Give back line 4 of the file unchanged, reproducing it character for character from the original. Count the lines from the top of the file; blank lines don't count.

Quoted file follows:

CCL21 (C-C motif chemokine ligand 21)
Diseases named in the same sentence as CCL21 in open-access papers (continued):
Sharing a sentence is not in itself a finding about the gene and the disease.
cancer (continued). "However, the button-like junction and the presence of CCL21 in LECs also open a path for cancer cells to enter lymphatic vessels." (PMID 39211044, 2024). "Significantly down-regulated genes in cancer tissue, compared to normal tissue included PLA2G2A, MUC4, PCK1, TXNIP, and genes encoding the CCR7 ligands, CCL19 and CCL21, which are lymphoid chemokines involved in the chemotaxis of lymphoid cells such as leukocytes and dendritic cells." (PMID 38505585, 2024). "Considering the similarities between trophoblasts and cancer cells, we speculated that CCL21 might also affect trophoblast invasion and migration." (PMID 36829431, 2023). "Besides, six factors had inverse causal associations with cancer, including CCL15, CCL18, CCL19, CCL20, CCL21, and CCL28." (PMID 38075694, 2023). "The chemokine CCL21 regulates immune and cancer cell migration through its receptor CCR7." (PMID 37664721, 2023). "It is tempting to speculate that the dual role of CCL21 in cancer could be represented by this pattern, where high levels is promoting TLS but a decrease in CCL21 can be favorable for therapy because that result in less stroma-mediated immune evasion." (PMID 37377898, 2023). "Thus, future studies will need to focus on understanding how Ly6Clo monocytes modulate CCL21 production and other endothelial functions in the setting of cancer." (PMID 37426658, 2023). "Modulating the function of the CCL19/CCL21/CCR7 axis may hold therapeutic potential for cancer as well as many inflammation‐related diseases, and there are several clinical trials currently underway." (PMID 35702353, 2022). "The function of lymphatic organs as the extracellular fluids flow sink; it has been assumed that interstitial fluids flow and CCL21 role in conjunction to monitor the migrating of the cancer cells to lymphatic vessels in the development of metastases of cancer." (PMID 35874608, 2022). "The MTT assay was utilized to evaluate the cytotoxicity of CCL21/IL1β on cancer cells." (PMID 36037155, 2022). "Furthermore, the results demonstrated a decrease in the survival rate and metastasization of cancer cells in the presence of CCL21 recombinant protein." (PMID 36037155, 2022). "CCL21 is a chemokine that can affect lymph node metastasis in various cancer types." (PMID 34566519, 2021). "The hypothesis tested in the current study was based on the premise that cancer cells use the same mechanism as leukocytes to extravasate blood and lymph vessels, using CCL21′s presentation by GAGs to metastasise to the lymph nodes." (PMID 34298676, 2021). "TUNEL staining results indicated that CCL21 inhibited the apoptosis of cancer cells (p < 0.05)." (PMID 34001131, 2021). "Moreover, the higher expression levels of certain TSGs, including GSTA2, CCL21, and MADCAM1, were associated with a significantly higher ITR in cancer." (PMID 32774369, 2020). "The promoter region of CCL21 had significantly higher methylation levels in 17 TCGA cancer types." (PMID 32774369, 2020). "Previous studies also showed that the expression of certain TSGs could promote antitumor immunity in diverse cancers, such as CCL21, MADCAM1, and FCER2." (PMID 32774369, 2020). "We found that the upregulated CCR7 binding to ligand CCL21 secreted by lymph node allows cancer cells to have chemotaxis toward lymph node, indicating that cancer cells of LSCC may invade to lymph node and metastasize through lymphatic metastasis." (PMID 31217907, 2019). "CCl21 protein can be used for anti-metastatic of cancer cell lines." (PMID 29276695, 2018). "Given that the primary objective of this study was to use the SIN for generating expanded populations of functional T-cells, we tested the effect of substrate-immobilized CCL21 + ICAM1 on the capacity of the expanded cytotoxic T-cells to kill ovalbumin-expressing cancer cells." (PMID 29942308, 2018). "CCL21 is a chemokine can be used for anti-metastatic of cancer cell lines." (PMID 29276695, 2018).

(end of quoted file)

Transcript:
cancer (continued). "However, the button-like junction and the presence of CCL21 in LECs also open a path for cancer cells to enter lymphatic vessels." (PMID 39211044, 2024). "Significantly down-regulated genes in cancer tissue, compared to normal tissue included PLA2G2A, MUC4, PCK1, TXNIP, and genes encoding the CCR7 ligands, CCL19 and CCL21, which are lymphoid chemokines involved in the chemotaxis of lymphoid cells such as leukocytes and dendritic cells." (PMID 38505585, 2024). "Considering the similarities between trophoblasts and cancer cells, we speculated that CCL21 might also affect trophoblast invasion and migration." (PMID 36829431, 2023). "Besides, six factors had inverse causal associations with cancer, including CCL15, CCL18, CCL19, CCL20, CCL21, and CCL28." (PMID 38075694, 2023). "The chemokine CCL21 regulates immune and cancer cell migration through its receptor CCR7." (PMID 37664721, 2023). "It is tempting to speculate that the dual role of CCL21 in cancer could be represented by this pattern, where high levels is promoting TLS but a decrease in CCL21 can be favorable for therapy because that result in less stroma-mediated immune evasion." (PMID 37377898, 2023). "Thus, future studies will need to focus on understanding how Ly6Clo monocytes modulate CCL21 production and other endothelial functions in the setting of cancer." (PMID 37426658, 2023). "Modulating the function of the CCL19/CCL21/CCR7 axis may hold therapeutic potential for cancer as well as many inflammation‐related diseases, and there are several clinical trials currently underway." (PMID 35702353, 2022). "The function of lymphatic organs as the extracellular fluids flow sink; it has been assumed that interstitial fluids flow and CCL21 role in conjunction to monitor the migrating of the cancer cells to lymphatic vessels in the development of metastases of cancer." (PMID 35874608, 2022). "The MTT assay was utilized to evaluate the cytotoxicity of CCL21/IL1β on cancer cells." (PMID 36037155, 2022). "Furthermore, the results demonstrated a decrease in the survival rate and metastasization of cancer cells in the presence of CCL21 recombinant protein." (PMID 36037155, 2022). "CCL21 is a chemokine that can affect lymph node metastasis in various cancer types." (PMID 34566519, 2021). "The hypothesis tested in the current study was based on the premise that cancer cells use the same mechanism as leukocytes to extravasate blood and lymph vessels, using CCL21′s presentation by GAGs to metastasise to the lymph nodes." (PMID 34298676, 2021). "TUNEL staining results indicated that CCL21 inhibited the apoptosis of cancer cells (p < 0.05)." (PMID 34001131, 2021). "Moreover, the higher expression levels of certain TSGs, including GSTA2, CCL21, and MADCAM1, were associated with a significantly higher ITR in cancer." (PMID 32774369, 2020). "The promoter region of CCL21 had significantly higher methylation levels in 17 TCGA cancer types." (PMID 32774369, 2020). "Previous studies also showed that the expression of certain TSGs could promote antitumor immunity in diverse cancers, such as CCL21, MADCAM1, and FCER2." (PMID 32774369, 2020). "We found that the upregulated CCR7 binding to ligand CCL21 secreted by lymph node allows cancer cells to have chemotaxis toward lymph node, indicating that cancer cells of LSCC may invade to lymph node and metastasize through lymphatic metastasis." (PMID 31217907, 2019). "CCl21 protein can be used for anti-metastatic of cancer cell lines." (PMID 29276695, 2018). "Given that the primary objective of this study was to use the SIN for generating expanded populations of functional T-cells, we tested the effect of substrate-immobilized CCL21 + ICAM1 on the capacity of the expanded cytotoxic T-cells to kill ovalbumin-expressing cancer cells." (PMID 29942308, 2018). "CCL21 is a chemokine can be used for anti-metastatic of cancer cell lines." (PMID 29276695, 2018).